Every year hundreds of fresh investment banking analysts graduate from a wide range of programs all across the U.S. But how many of them landed in buy-side positions and what types of positions are they going into? Vettery has tracked the 2012 investment banking analyst class at the end of their two-year banking program to see where they ended up.
Buy-side analysts: A variety of positions
The firm reports that the new analysts landed in a variety of places spread across 568 firms and schools. Of course many ended up in traditional analyst positions like roles a private equity firms or hedge funds. Others went on to found their own companies or firms, while others went on to doctorate, law or medical school and still others joined the U.S. Armed Forces.
Vettery tracked more than 1,400 analysts after their two-year banking program and found that 47% of them landed buy-side jobs in more than 375 private equity, hedge fund or venture capital firms. Out of all the firms hiring, just 28% hired more than one analyst.
Less than 15% of total private equity firms were in debt-focused and distressed investing firms. Less than 27% of the analysts the firm tracked finished their two-year program because they either left the program early or joined another investment bank.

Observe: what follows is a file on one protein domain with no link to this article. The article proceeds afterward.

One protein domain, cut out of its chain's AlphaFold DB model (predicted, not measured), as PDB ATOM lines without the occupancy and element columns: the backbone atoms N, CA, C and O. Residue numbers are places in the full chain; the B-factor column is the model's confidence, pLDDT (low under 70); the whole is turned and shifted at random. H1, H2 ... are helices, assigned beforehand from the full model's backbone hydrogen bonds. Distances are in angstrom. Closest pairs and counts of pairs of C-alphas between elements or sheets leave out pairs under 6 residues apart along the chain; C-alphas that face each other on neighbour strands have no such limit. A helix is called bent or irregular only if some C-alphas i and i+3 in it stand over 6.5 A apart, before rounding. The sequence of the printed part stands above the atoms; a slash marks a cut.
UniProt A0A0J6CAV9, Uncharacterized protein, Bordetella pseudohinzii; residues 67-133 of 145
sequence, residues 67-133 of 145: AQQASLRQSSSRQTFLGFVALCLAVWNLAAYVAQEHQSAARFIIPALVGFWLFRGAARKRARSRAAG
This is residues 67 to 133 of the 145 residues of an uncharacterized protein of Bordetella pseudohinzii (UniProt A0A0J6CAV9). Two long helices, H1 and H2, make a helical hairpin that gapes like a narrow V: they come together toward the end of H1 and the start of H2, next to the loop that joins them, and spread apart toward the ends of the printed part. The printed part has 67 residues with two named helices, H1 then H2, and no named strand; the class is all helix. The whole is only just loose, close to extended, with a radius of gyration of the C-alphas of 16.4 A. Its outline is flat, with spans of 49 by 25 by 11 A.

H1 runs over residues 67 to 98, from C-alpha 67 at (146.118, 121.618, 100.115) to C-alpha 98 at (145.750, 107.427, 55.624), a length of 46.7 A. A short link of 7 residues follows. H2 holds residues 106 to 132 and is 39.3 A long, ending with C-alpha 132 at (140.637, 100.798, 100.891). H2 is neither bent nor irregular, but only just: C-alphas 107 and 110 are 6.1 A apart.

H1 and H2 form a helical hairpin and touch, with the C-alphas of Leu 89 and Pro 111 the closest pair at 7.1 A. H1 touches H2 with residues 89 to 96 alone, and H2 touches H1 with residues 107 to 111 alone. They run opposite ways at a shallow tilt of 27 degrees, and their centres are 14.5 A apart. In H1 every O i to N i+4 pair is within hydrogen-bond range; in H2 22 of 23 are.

Here’s a look at the breakdown of what types of firms the 2012 analyst class went into (All graphs are courtesy Vettery):
Top schools for analysts
According to Vettery, the top 25 undergraduate schools for investment analysts made up more than 80% of the analysts who received buy-side jobs. The firm found that the University of Pennsylvania was by far the leader in buy-side placements. The university placed four times more than Stanford University did and twice as many as Harvard University. However, Stanford had the highest placement rates into the buy-side overall.
The lowest placement rate was Emory with 18%, as there was low representation among the “premier banks,” states Vettery. The University of Virginia had the highest percentage of analysts who landed in positions at hedge funds.
Here’s a look at the breakdown of the top schools with undergraduate programs for buy-side analysts:
Buy-side analysts: Top investment banks
Vettery found that JPMorgan was the top destination for analysts who wanted to move laterally from their position at a second-tier bank to a top investment bank, while Credit Suisse led placement of females into buy-side jobs. The top “boutique banks” put 71% of their analyst class into buy-side brackets, compared to “top bulge-brackets” at 47%. The firm also found that 30% of UBS’ entire analyst class in 2012 left to go to another bank.
Analysts at the top 15 investment banks received more than 490 buy-side jobs in 290 firms. Analysts from second-tier banks secured nearly 175 buy-side jobs. Here’s a look at the breakdown of the top investment banks according to Vettery: